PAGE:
Moving to the second "land visualization" (see Figure 4) again allows an analysis of four fact categories: land type, case date, number of facts and dispositive strength. However, in this visualization, instead of listing the number of facts in descending order, they are ordered by dispositive case strength for the adverse possession claimant from strong to weak.

Here, one can readily "see" that a city land case with three or more facts will generally allow an adverse possessor to prevail. However, the remanded case jumps out, too. In preparing a case, one might decide that it would be a good idea to take a look at this remanded case to further understand its disposition and possible implications for the client's case.

Cases involving exurban lands also follow a typical pattern - any case with four or more facts supporting adverse possession consistently wins. While a single fact allowed a win in Shelton v. Strickland (2001.04.30) - in that it involved a shed built on the property line - it was a rather significant fact. All the other cases are failures for the adverse possession claimant.

These two bounds are significant macro-jurisprudential insights that likely are normally lost on practitioners with little adverse possession/quiet title experience. However, this one visualization allows this penetrating insight to be culled by practitioners having no experience in this legal arena in a matter of minutes.

Continuing, for an agricultural case with fairly sparse facts, one would likely want to compare and contrast Roy v. Cunningham (1986.12.30); Crites v. Koch (1987.08.06); and Thor v. McDearmid (1991.10.10). For a timber lands case, one would immediately seek to check out Bryant v. Palmer Coking Coal Company (1997).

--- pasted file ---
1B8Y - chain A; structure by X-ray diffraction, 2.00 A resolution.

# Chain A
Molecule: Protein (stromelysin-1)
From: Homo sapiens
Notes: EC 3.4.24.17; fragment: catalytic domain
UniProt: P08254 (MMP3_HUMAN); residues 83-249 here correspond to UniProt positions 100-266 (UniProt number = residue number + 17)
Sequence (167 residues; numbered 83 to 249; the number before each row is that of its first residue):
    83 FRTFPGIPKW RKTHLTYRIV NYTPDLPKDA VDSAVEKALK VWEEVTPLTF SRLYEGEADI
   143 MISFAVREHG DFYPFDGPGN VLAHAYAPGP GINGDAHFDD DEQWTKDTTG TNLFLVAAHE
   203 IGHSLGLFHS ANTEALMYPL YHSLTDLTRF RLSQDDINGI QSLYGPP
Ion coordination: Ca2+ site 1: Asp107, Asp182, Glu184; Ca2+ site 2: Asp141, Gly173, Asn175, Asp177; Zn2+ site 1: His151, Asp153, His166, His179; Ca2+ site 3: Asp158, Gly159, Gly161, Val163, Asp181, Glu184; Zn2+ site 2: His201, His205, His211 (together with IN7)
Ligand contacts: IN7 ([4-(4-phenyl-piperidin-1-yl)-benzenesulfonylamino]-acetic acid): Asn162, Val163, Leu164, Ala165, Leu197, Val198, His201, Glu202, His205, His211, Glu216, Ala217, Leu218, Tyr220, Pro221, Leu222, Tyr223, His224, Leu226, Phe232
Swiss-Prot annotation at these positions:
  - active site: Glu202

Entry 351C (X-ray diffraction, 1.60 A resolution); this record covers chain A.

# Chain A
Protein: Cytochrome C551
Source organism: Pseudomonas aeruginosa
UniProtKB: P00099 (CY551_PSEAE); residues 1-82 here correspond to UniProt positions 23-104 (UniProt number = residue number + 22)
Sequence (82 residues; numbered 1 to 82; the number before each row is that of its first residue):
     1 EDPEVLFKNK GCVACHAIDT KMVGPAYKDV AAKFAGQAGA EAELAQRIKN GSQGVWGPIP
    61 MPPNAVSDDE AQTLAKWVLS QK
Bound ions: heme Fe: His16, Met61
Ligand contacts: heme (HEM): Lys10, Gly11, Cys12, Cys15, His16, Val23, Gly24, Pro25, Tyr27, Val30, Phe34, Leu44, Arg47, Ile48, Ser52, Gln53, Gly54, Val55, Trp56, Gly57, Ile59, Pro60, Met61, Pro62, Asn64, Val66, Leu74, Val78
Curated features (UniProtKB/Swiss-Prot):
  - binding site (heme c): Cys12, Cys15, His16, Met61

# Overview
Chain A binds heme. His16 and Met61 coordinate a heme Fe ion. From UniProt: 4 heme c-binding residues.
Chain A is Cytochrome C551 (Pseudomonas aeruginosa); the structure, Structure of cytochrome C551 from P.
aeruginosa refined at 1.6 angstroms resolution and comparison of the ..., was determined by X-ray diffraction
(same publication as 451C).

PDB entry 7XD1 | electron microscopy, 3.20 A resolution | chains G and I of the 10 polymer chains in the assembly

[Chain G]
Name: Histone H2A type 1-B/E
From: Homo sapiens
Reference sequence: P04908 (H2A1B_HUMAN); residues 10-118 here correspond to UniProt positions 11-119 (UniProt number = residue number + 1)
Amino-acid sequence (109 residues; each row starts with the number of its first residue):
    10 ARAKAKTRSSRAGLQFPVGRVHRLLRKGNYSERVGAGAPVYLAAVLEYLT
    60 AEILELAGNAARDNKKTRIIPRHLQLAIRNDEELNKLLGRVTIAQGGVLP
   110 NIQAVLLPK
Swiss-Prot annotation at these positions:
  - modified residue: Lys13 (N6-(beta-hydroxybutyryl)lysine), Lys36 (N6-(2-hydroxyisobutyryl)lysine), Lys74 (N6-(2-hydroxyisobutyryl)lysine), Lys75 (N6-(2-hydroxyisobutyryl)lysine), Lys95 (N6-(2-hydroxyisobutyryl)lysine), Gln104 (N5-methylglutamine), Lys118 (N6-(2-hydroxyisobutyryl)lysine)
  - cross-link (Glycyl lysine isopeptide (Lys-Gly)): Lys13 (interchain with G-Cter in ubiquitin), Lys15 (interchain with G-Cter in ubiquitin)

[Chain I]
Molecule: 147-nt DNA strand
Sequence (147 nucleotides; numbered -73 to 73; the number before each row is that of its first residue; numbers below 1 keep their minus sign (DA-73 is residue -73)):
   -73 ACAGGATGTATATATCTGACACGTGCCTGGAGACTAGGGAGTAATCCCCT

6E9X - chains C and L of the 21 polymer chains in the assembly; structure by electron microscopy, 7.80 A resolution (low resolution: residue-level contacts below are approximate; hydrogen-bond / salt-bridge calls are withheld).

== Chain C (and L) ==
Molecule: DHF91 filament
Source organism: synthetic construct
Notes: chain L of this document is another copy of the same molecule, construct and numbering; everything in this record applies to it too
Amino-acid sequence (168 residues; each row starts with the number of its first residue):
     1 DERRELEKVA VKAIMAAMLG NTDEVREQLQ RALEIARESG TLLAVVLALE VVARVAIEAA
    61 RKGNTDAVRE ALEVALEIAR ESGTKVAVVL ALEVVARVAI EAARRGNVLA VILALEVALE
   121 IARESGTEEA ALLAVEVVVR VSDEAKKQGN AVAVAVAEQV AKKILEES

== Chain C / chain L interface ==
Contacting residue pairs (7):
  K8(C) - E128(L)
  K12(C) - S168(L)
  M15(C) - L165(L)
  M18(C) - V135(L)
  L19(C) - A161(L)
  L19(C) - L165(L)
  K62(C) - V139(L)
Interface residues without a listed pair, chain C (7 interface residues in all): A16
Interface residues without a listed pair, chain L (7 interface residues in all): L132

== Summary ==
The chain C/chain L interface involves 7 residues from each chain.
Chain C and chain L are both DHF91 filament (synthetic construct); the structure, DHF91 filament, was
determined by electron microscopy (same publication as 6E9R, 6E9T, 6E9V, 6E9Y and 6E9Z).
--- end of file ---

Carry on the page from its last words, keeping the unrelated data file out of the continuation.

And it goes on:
This visualization is rounded off with what appears to be an inversion. Here, the Supreme Court handed the adverse possessor in ITT Rayioner a loss despite four (slight) facts, whereas one (ground) fact was all that was necessary to secure a win in Stokes v. Kummer (1997.04.10).8

The minutia of all this might seem irrelevant because these cases are very specific in scope. Yet that's the whole point. Imagine if all of this research had been done for cases in those areas of law in which the reader practices. Wouldn't that information tremendously increase research efficiency?

The ability to "drill down" on very specific information is the direction that data visualization is advancing in other fields. In law, this approach currently takes considerable upfront effort.

Notwithstanding, it is very likely that law will also be advanced by reducing cases and their content to more readily recognizable and manipulative forms of data. These and other data visualization techniques will then allow greater "macro-micro" insights; ease of relating predictive information to visually thinking clients; and perhaps even increase legal access to clients who speak languages other than English.

Robert W. Zierman is the principal attorney of Justice Smiles, pllc, a firm that primarily assists clients in resolving disputes with their neighbors. Zierman authors a blog on these topics at: He can be contacted at

The icons and depictions produced here are the property of Robert W. Zierman, Attorney at Law, pllc (dba Justice Smiles, pllc) and are provided for use by the King County Bar Association Bar Bulletin with express consent. Additional use may legitimately be made only with the written consent of Robert W. Zierman.

1 See

2 Three cases - Bryant v. Palmer Coking Coal Company (1997.05.05), Maier v. Giske (2010.01.04), and Lloyd v. Montecucco (1996.10.18) - have 2, 3 and 2 respective components of analysis contained within their content, which is broken out as if they were separate cases.

3 See id.

4 The author expresses his apology to citation purists. The program used to design the graphs does not readily allow italic type for the case names.

5 See

6 Space restrictions required truncation of cases to this more condensed level of information.

7 The four facts in ITT Rayonier, Inc. v. Bell (1989.06.15) were so slight that their aggregate effect might be the equivalent of one or two facts as represented in most of the other cases.

8 ITT Rayonier was argued by a timber company and as such might actually be better identified as a timber lands case. Regardless, the land at issue appears to have been in a remote location.

Figure 1. Adverse Possession cases

Figure 2. AP Holding Strength

Figure 3. Court Visualization

Figure 4. Land Visualization